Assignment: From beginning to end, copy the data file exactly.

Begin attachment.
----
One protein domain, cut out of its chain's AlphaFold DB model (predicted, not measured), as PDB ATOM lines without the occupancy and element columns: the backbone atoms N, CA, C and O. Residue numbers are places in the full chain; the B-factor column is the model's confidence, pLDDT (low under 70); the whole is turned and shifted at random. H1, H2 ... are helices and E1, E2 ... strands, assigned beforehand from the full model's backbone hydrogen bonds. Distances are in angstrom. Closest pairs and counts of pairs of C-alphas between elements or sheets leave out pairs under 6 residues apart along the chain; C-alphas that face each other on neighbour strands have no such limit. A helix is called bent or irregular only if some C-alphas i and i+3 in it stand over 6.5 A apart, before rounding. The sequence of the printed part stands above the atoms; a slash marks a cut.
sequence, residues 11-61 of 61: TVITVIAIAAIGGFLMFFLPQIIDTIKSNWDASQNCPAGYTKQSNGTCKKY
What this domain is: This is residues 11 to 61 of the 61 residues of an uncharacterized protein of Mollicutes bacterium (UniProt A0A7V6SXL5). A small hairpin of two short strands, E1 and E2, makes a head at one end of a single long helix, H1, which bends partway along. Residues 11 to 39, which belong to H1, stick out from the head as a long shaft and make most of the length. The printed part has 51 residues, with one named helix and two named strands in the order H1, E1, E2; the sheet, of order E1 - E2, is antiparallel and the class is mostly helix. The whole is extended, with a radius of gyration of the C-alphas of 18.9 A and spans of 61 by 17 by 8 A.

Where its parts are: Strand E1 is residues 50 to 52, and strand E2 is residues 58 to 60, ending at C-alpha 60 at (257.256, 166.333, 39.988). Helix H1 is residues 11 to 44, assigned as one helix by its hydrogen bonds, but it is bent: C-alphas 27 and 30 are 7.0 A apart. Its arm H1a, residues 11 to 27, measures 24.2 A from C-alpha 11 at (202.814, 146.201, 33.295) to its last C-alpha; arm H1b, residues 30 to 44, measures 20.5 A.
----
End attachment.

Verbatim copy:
One protein domain, cut out of its chain's AlphaFold DB model (predicted, not measured), as PDB ATOM lines without the occupancy and element columns: the backbone atoms N, CA, C and O. Residue numbers are places in the full chain; the B-factor column is the model's confidence, pLDDT (low under 70); the whole is turned and shifted at random. H1, H2 ... are helices and E1, E2 ... strands, assigned beforehand from the full model's backbone hydrogen bonds. Distances are in angstrom. Closest pairs and counts of pairs of C-alphas between elements or sheets leave out pairs under 6 residues apart along the chain; C-alphas that face each other on neighbour strands have no such limit. A helix is called bent or irregular only if some C-alphas i and i+3 in it stand over 6.5 A apart, before rounding. The sequence of the printed part stands above the atoms; a slash marks a cut.
sequence, residues 11-61 of 61: TVITVIAIAAIGGFLMFFLPQIIDTIKSNWDASQNCPAGYTKQSNGTCKKY
What this domain is: This is residues 11 to 61 of the 61 residues of an uncharacterized protein of Mollicutes bacterium (UniProt A0A7V6SXL5). A small hairpin of two short strands, E1 and E2, makes a head at one end of a single long helix, H1, which bends partway along. Residues 11 to 39, which belong to H1, stick out from the head as a long shaft and make most of the length. The printed part has 51 residues, with one named helix and two named strands in the order H1, E1, E2; the sheet, of order E1 - E2, is antiparallel and the class is mostly helix. The whole is extended, with a radius of gyration of the C-alphas of 18.9 A and spans of 61 by 17 by 8 A.

Where its parts are: Strand E1 is residues 50 to 52, and strand E2 is residues 58 to 60, ending at C-alpha 60 at (257.256, 166.333, 39.988). Helix H1 is residues 11 to 44, assigned as one helix by its hydrogen bonds, but it is bent: C-alphas 27 and 30 are 7.0 A apart. Its arm H1a, residues 11 to 27, measures 24.2 A from C-alpha 11 at (202.814, 146.201, 33.295) to its last C-alpha; arm H1b, residues 30 to 44, measures 20.5 A.